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using bit shifting to divide.

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I nead a really quick function to multiply and divide unsigned integers with 48. for multiplying with 48 i use. x= n<<5 + n<<4 I know it is easy to make a division for all numbers that are powers of 2, but i don''t know how to deal with a number like 48. I use bitshift because they used to be so much faster compared to divisions. Is this still the case with the current processors and advanced compilers?

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Shifts will either be faster or the same speed as multiplication and division, but never slower; so it''s a good idea to use shifts where possible.

Unfortunately, you can''t split division up in this way.

If you''re using fixed point math, then you could multiply the value by fixed (1/48). With 24 fractional bits, it''s accurate to the 5th decimal place.

As (bad) luck would have it, 1/48 in fixed is 10101010... The shift-equivalent of the multiplication in 8/24 fixed is "x + x << 2 + x << 4 + x << 6 + x << 8 + x << 10 + x << 12 + x << 14 + x << 16 + x << 18", which is unlikely to be faster than using the multiplication.

''Nuff said. I''ll enjoy watching you live, demon.

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Guest Anonymous Poster
quote:

Shifts will either be faster or the same speed as multiplication and division, but never slower; so it''s a good idea to use shifts where possible.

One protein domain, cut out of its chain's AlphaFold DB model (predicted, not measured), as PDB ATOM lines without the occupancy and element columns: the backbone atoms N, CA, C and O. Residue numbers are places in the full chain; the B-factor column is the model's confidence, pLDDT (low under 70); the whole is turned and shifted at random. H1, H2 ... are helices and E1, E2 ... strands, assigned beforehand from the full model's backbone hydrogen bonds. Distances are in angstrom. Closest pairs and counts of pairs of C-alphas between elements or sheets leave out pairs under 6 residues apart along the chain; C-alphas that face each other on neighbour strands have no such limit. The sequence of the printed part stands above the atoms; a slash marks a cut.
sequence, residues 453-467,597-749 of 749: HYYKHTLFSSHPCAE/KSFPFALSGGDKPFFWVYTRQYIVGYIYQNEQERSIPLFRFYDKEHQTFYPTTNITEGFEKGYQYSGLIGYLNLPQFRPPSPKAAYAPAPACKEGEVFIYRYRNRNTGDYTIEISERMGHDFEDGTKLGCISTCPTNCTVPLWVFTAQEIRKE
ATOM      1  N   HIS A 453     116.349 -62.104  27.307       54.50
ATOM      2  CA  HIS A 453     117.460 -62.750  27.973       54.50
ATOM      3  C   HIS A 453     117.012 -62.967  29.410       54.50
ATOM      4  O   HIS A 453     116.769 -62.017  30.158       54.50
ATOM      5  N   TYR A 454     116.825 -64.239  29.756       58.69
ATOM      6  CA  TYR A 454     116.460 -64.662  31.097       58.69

What if you had a FPU that did a million FLOPs in one clock cycle?

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If you are dividing by a constant a decent compiler will recognise this and turn it into a multiply if it works out faster to do it this way, and on all processors I know it is a lot faster. For fixed point it will also add the correct shift.

E.g. for

a2 = a0 / 48;

MIPS does something like (not sure of opcode mnemonics):

LOA a1, 0x05555555
MUL a0, a1
MOV a2, hi

Where the 0x05555555 is 2^32 / 48 and the final mov from hi copies the result from the high 32 bits of the 64 bit result (implicity shifting by 32 bits). This is as fast as multiplying and on all MIPS processors I''ve used far faster than integer/fixed divide.


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One problem with a discussion such as this is that it is basically outdated. It is based upon processors of ten years ago and not on a modern processor. Take the following for example:

  
for (i=0,j=0; (i < 1000000000) & (j < 1000000000); i++, j++);
//versus

for (i=0; i < 1000000000; i++);


Which of those two lines is fastest? Ten years ago answering that would be a no brainer. If you try it with a Pentium III or IV you might be surprised by the answer. If you read the Intel optimization manual you won''t see jack about shift versus multiply. The reason is that other things matter more. You will see extensive discussions about MMX and SIMD instructions, instruction pairing, branch prediction, cache utilization, etc. That is because those are the things that matter in a modern processor.

I don''t say this just from a perspective of theory. Rather I ran some tests on a 1.3ghz Pentium 4. All I can say from the results is that other things matter more. Some tests showed that shift and multiply take the same length of time, some showed shift faster and some showed multiply faster. I even had a test that showed that four shifts and three adds was faster than either a multiply or a single shift. Just to add to the entertainment value I found that doing nothing took longer than doing something, i.e. the loop took longer to simply copy the input to the output than to shift or multiply the input to produce the output. So what can I definitively say from about 40 scenerioes I tested? I can absolutely, positively, without any doubt whatsoever say that it depends. Specifically it depends on the loop and the rest of the code in the loop more than it depends upon which one you use.

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